//*:Coverage[@*:ID='941b5203-07a2-4d62-e053-1428330a829a.1']/*:BulkCoding/@*:Indicator //*:Coverage[@*:ID='941b5203-07a2-4d62-e053-1428330a829a.1']/*:Commissions/*:Commission/*:Amount //*:Coverage[@*:ID='941b5203-07a2-4d62-e053-1428330a829a.1']/*:Commissions/*:Commission/*:Rate //*:Coverage[@*:ID='941b5203-07a2-4d62-e053-1428330a829a.1']/*:AdditionalAttributes/*:Attribute[*:Name[. = 'Coverage_Family']]/*:Value //*:Coverage[@*:ID='941b5203-07a2-4d62-e053-1428330a829a.1']/*:CoverageDescription //*:Coverage[@*:ID='941b5203-07a2-4d62-e053-1428330a829a.1']/*:CoverageText
That is, they are absolute path expressions. I thought that the low hit rate might simply be because the cache is too small, but looking more carefully, of every 1000 calls to evaluate, about 750 of the expressions are new. What's happening is that they cycle: the
@*:ID value changes, and then the same subordinate paths are evaluated for a new ID. There are a couple of ways we could tackle this. First, we could make the ID value a parameter, so the cached expression becomes
//*:Coverage[@*:ID=$p]/*:CoverageText and we evaluate it with different values of
$p. Secondly, we could evaluate
//*:Coverage[@*:ID='941b5203-07a2-4d62-e053-1428330a829a.1']/ outside the
saxon:evaluate() call, and use the result as the context item for evaluating the relative path
*:BulkCoding/@*:Indicator (etc). Evaluating the common subexpression once might end up giving as big a saving as the caching itself; in fact it's entirely possible that it's this repeated whole-document searching for
Coverage elements by ID that accounts for most of the cost. Certainly that would be consistent with the JProfiler observations.
#7 Updated by Michael Kay about 1 year ago
By adding comments to the start of the dynamic XPath expressions, I have established that the //*:Coverage expressions originate from line 277 in the XSLT source:
<xsl:for-each select="fns:evaluate(.,'(:D:)' || concat('//*:',$currentMapping/SrcChild,'[@*:ID=',$getID,']/',$currentMapping/SrcDataPath))">
Note that the paths we are evaluating appear to come from the data files MappingFile.xml or MappingFile_Enterprise.xml. The fact that we evaluate a sequence of paths having the same values for $currentMapping/SrcChild and $getID appears to be an accident of the data file, not something the code can rely on.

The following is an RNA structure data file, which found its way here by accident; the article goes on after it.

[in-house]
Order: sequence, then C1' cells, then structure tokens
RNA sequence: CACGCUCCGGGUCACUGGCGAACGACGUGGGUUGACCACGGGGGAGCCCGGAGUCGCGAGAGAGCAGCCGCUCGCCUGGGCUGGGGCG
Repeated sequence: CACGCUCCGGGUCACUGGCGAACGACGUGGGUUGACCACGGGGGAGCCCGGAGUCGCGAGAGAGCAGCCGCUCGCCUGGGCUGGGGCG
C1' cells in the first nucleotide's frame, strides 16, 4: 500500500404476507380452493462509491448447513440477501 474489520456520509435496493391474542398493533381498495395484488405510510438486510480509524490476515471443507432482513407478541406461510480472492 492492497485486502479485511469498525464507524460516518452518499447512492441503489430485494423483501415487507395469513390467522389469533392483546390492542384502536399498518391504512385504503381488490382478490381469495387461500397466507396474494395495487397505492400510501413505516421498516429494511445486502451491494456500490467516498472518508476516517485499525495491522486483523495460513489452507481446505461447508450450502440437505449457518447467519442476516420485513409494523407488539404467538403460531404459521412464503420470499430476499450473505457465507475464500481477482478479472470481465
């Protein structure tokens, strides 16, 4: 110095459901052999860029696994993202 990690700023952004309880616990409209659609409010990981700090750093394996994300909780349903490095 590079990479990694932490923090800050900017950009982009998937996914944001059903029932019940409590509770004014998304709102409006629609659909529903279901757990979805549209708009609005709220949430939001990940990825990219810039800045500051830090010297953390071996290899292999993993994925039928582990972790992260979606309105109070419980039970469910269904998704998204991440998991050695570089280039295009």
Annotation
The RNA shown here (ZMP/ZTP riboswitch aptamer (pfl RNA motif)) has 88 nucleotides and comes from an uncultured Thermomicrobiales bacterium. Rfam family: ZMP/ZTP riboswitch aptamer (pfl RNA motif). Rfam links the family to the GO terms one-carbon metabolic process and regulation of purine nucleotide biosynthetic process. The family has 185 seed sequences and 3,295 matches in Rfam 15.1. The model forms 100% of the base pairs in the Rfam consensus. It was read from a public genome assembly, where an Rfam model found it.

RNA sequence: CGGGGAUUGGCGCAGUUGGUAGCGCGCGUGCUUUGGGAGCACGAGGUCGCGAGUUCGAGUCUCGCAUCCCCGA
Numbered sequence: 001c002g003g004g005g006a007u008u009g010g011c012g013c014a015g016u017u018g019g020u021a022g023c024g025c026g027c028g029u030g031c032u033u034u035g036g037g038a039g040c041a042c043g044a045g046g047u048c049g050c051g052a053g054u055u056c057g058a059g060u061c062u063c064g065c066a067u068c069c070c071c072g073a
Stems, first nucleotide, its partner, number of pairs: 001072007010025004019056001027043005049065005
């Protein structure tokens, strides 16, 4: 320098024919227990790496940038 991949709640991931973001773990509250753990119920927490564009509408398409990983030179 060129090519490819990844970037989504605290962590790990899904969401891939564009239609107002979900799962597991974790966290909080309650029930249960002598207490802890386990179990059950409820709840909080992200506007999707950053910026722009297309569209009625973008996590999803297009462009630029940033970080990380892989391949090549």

I'm thinking that (A) we could replace the
part of this by code to generate
fns:findID(., 'Coverage', $getID)/
where fns:findID uses a key to locate the required element.
and then (B) we could make the two variable parts here ("Coverage" and $getID) into xsl:evaluate parameters in order to improve the caching.
#8 Updated by Michael Kay about 1 year ago
- Category set to Performance
- Assignee set to Michael Kay
With these changes, the execution time (on the large source document) is reduced from 37m to 21s.
Specifically, we've made three changes.
(a) We've switched from
xsl:evaluate to take advantage of compiled expression caching.
(b) In one particular case, we've used a parameterized expression where the variable part is supplied using with-param, in order to reduce the number of different XPath expressions and thus benefit further from caching of compiled expressions
(c) Rather than generate an expression starting
//*:XXX[ID='1234'], we've generated one that starts
fns:findById(., 'XXX', '1234'), where
fns:findById is a stylesheet function that uses key() to find the relevant element.
I haven't tried to quantify which of these changes contributes most to the improvement.
I haven't attempted to investigate the performance regression reported in the original bug report. I suspect it's caused by increased XPath compile time, caused by increased complexity in the XPath grammar in XPath 3.1 and/or more vigorous optimization attempts in Saxon.
Oh, and I haven't actually verified that the revised code is generating the correct output.
#9 Updated by Michael Kay 3 months ago
- Status changed from New to Closed
- Priority changed from High to Normal
Closing this old bug report with no further action.
We never got to the bottom of why there was a performance regression in Saxon, but we did identify changes to the user stylesheet code that gave a couple of orders of magnitude performance improvement.